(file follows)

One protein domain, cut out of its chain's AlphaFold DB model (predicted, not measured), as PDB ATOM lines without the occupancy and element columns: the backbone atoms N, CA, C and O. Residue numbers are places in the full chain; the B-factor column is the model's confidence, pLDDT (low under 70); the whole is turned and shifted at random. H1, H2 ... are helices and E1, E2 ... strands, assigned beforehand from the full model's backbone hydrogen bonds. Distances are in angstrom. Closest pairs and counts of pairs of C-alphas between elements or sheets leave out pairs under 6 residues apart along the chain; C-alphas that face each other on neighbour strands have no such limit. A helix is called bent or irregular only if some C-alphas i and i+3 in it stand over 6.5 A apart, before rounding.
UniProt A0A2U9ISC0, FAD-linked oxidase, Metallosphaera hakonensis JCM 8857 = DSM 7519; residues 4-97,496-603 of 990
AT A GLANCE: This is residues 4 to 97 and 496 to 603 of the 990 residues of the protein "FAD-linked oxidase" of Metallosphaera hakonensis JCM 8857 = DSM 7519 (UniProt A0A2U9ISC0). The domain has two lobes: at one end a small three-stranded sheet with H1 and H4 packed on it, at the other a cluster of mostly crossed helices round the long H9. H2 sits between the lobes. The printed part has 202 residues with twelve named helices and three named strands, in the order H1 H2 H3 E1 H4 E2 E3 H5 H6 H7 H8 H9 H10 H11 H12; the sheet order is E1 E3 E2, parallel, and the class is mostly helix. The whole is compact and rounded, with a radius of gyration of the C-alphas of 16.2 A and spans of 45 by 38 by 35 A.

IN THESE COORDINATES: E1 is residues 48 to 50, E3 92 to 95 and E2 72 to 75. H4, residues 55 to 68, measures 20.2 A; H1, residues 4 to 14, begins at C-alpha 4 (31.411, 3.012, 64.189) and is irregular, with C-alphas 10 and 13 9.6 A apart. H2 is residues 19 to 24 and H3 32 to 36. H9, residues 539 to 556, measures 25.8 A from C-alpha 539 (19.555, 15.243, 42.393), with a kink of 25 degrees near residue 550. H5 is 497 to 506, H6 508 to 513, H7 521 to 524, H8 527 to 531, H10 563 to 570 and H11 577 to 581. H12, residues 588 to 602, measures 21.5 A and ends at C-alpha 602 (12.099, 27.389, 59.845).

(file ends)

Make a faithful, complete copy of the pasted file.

One protein domain, cut out of its chain's AlphaFold DB model (predicted, not measured), as PDB ATOM lines without the occupancy and element columns: the backbone atoms N, CA, C and O. Residue numbers are places in the full chain; the B-factor column is the model's confidence, pLDDT (low under 70); the whole is turned and shifted at random. H1, H2 ... are helices and E1, E2 ... strands, assigned beforehand from the full model's backbone hydrogen bonds. Distances are in angstrom. Closest pairs and counts of pairs of C-alphas between elements or sheets leave out pairs under 6 residues apart along the chain; C-alphas that face each other on neighbour strands have no such limit. A helix is called bent or irregular only if some C-alphas i and i+3 in it stand over 6.5 A apart, before rounding.
UniProt A0A2U9ISC0, FAD-linked oxidase, Metallosphaera hakonensis JCM 8857 = DSM 7519; residues 4-97,496-603 of 990
AT A GLANCE: This is residues 4 to 97 and 496 to 603 of the 990 residues of the protein "FAD-linked oxidase" of Metallosphaera hakonensis JCM 8857 = DSM 7519 (UniProt A0A2U9ISC0). The domain has two lobes: at one end a small three-stranded sheet with H1 and H4 packed on it, at the other a cluster of mostly crossed helices round the long H9. H2 sits between the lobes. The printed part has 202 residues with twelve named helices and three named strands, in the order H1 H2 H3 E1 H4 E2 E3 H5 H6 H7 H8 H9 H10 H11 H12; the sheet order is E1 E3 E2, parallel, and the class is mostly helix. The whole is compact and rounded, with a radius of gyration of the C-alphas of 16.2 A and spans of 45 by 38 by 35 A.

IN THESE COORDINATES: E1 is residues 48 to 50, E3 92 to 95 and E2 72 to 75. H4, residues 55 to 68, measures 20.2 A; H1, residues 4 to 14, begins at C-alpha 4 (31.411, 3.012, 64.189) and is irregular, with C-alphas 10 and 13 9.6 A apart. H2 is residues 19 to 24 and H3 32 to 36. H9, residues 539 to 556, measures 25.8 A from C-alpha 539 (19.555, 15.243, 42.393), with a kink of 25 degrees near residue 550. H5 is 497 to 506, H6 508 to 513, H7 521 to 524, H8 527 to 531, H10 563 to 570 and H11 577 to 581. H12, residues 588 to 602, measures 21.5 A and ends at C-alpha 602 (12.099, 27.389, 59.845).